Couch Surfing 101: How to Avoid Being the House Guest from Hell when Traveling

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What’s that you say? You’ve got a friend who now lives in New York, Paris, London or Tokyo? Instant hotel, right? Hold up there. While many of us like to host friends who are traveling, there are some important things to know so you can avoid being the house guest from hell.

5 Follow the House Rules

If your friend has asked you to always make sure the porch light is on or to take off your shoes in the living room or whatever, do as you’re asked. If they’re not keen on your smoking in the apartment, again, the onus is on you to step outside. Their house, their rules.

4 Be Safe

What’s that you said? You never lock the door at home? Well, you might live in Mayberry, but most of us don’t. When you’re staying with someone else, ask them what they want you to do about locking doors, windows, et al. Be careful with keys. Don’t lose them or give them out. If your friend lives in an apartment building or a gated community with an access code, or has some sort of alarm system with a keypad, remember that those digits are sacred. Never give the code to other people or repeat it out loud, especially when you’re around the building or about to walk in. If you’ve written it down somewhere, don’t put your friend’s address right next to it, and destroy that paper when you leave. Be careful about letting people into the building behind you. If the building has a doorman or concierge, you might get stopped in the lobby — don’t get annoyed, just cooperate. It’s the doorman’s job to check out anyone who looks unfamiliar. If you’re not from a major city some of these safety rules might seem paranoid, but they’re really just common sense.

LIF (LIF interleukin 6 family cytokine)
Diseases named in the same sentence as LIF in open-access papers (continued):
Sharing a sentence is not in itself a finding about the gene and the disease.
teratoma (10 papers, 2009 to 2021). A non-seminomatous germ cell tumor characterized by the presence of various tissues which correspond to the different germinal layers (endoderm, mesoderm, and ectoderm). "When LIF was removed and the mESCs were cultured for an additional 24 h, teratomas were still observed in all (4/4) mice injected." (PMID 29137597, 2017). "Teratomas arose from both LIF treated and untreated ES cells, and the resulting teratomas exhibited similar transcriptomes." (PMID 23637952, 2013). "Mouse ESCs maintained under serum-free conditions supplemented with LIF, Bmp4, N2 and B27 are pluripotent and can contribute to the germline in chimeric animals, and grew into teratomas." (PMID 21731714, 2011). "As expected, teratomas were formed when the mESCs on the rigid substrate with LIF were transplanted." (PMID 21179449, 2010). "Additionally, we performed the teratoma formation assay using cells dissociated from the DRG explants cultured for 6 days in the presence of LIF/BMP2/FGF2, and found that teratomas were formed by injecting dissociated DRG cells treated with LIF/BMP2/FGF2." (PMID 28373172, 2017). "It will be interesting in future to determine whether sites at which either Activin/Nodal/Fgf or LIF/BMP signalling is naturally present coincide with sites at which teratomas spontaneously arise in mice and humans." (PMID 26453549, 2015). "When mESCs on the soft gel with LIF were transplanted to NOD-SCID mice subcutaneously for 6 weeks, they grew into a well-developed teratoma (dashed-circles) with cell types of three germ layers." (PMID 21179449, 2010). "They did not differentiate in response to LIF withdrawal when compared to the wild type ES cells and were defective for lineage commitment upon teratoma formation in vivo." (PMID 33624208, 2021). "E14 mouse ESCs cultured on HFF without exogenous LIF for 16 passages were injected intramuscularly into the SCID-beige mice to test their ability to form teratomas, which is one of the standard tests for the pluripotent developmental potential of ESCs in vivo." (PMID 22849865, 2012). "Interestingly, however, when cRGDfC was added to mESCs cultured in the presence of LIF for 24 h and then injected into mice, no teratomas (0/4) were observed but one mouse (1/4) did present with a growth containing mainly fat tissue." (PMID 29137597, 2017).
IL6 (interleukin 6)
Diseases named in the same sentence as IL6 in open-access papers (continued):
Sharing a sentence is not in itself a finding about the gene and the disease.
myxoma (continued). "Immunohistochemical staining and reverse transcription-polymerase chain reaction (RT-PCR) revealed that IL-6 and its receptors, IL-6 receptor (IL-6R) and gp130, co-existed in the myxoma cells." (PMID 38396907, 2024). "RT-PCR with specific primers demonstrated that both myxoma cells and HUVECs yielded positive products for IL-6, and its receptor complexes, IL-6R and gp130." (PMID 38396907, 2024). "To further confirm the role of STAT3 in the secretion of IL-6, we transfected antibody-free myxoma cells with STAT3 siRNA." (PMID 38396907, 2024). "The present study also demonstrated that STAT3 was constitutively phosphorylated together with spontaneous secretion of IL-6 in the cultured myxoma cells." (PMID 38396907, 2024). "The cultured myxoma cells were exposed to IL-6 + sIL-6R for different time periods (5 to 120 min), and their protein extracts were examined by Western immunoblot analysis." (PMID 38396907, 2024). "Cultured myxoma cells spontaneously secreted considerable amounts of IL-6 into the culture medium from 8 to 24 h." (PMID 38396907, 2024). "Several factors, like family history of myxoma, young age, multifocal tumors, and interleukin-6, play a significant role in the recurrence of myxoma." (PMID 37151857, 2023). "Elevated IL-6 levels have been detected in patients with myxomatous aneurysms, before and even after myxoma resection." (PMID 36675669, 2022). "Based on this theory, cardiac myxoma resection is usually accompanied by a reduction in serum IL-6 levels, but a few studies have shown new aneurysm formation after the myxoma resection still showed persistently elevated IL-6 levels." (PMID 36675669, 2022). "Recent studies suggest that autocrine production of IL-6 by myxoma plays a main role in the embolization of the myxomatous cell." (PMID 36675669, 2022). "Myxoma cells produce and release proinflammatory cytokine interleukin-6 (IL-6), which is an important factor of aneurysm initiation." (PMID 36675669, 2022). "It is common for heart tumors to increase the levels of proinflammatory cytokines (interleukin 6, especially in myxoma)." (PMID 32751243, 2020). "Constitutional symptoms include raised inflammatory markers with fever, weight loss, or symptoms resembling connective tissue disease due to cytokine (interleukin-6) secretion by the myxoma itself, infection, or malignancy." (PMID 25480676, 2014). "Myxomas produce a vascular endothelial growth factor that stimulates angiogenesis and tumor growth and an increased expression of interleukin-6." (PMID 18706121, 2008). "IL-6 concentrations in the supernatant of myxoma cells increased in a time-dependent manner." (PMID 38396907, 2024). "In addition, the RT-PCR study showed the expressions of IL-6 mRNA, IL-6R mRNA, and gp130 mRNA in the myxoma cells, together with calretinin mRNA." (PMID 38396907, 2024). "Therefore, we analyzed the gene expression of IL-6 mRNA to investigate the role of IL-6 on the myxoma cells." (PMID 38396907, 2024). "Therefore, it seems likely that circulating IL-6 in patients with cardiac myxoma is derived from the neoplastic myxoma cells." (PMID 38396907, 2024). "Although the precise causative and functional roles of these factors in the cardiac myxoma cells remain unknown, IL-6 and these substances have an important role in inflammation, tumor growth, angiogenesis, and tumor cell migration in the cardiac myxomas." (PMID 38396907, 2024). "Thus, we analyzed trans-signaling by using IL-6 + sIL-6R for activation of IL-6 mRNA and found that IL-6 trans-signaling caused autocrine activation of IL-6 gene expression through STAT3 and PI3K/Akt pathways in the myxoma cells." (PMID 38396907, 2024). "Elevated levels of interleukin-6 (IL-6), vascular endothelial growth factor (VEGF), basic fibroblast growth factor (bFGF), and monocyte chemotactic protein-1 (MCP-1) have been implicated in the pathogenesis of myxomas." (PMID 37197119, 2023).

3 Never, Ever Bring Unexpected/Uninvited Strangers

Many people are uncomfortable about having strangers in their home, particularly overnight. There’s also usually a finite number of guests that can be hosted. If you bring an extra uninvited person along, you’re really putting your host in a terrible bind: you’re expecting her to open her home to someone she doesn’t know, doesn’t necessarily trust, and might not have room to accommodate. It’s just not a cool thing to do. The corollary to this is that if you meet someone interesting when you’re out and about, ask before inviting them back to your friend’s house to hang out.

2 Clean Up After Yourself

Your host will undoubtedly show you hospitality, but it’s nice to make things easy for them. Don’t expect maid service: pick up after yourself. Clean your hair out of the shower drain. Scrape your plates before putting them in the dishwasher. Wash the dishes you use. You know, continue with all the little things you might do at home to keep things in order. If you’re normally a slob and this all sounds foreign to you, keep in mind that the neater and more considerate you are, the more likely you are to be invited back to your friend’s house.

1 Don’t Use your Friend

Your friend isn’t running a hotel. If you’ve been invited, or you’ve planned a trip together, that’s one thing. If it’s an emergency, that’s another. If you’re just rolling into town, you’re not there to visit your friend and you just want to stay with him because you don’t want to pay for a hotel room, it’s an entirely different story. Nobody likes being used. Also keep in mind that a lot of folks who live in major cities might have significant challenges to hosting guests, including very limited space or roommates. If a friend turns down your request to crash, she’s probably not trying to be a jerk. More likely than not, she has legitimate reasons that she can’t host you, and she’s thinking of everyone’s comfort when she says no.
Staying with friends can be a great way to catch up, see an authentic apartment or house in the city you’re visiting, and feel more at home. However, it’s a good idea to make sure your friends don’t regret hosting you.

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